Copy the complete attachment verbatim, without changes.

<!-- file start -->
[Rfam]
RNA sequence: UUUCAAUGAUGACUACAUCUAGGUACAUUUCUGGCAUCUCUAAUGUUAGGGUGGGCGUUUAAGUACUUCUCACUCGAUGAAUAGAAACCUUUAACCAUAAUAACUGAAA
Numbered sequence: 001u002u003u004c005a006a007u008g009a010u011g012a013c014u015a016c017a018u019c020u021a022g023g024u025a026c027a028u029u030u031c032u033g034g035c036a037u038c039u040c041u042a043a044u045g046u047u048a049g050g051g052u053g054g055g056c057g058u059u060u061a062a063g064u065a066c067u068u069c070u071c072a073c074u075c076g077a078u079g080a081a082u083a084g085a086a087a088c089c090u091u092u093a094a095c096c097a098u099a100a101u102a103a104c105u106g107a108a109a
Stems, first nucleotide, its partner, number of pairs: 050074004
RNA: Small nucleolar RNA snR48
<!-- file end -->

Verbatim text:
[Rfam]
RNA sequence: UUUCAAUGAUGACUACAUCUAGGUACAUUUCUGGCAUCUCUAAUGUUAGGGUGGGCGUUUAAGUACUUCUCACUCGAUGAAUAGAAACCUUUAACCAUAAUAACUGAAA
Numbered sequence: 001u002u003u004c005a006a007u008g009a010u011g012a013c014u015a016c017a018u019c020u021a022g023g024u025a026c027a028u029u030u031c032u033g034g035c036a037u038c039u040c041u042a043a044u045g046u047u048a049g050g051g052u053g054g055g056c057g058u059u060u061a062a063g064u065a066c067u068u069c070u071c072a073c074u075c076g077a078u079g080a081a082u083a084g085a086a087a088c089c090u091u092u093a094a095c096c097a098u099a100a101u102a103a104c105u106g107a108a109a
Stems, first nucleotide, its partner, number of pairs: 050074004
RNA: Small nucleolar RNA snR48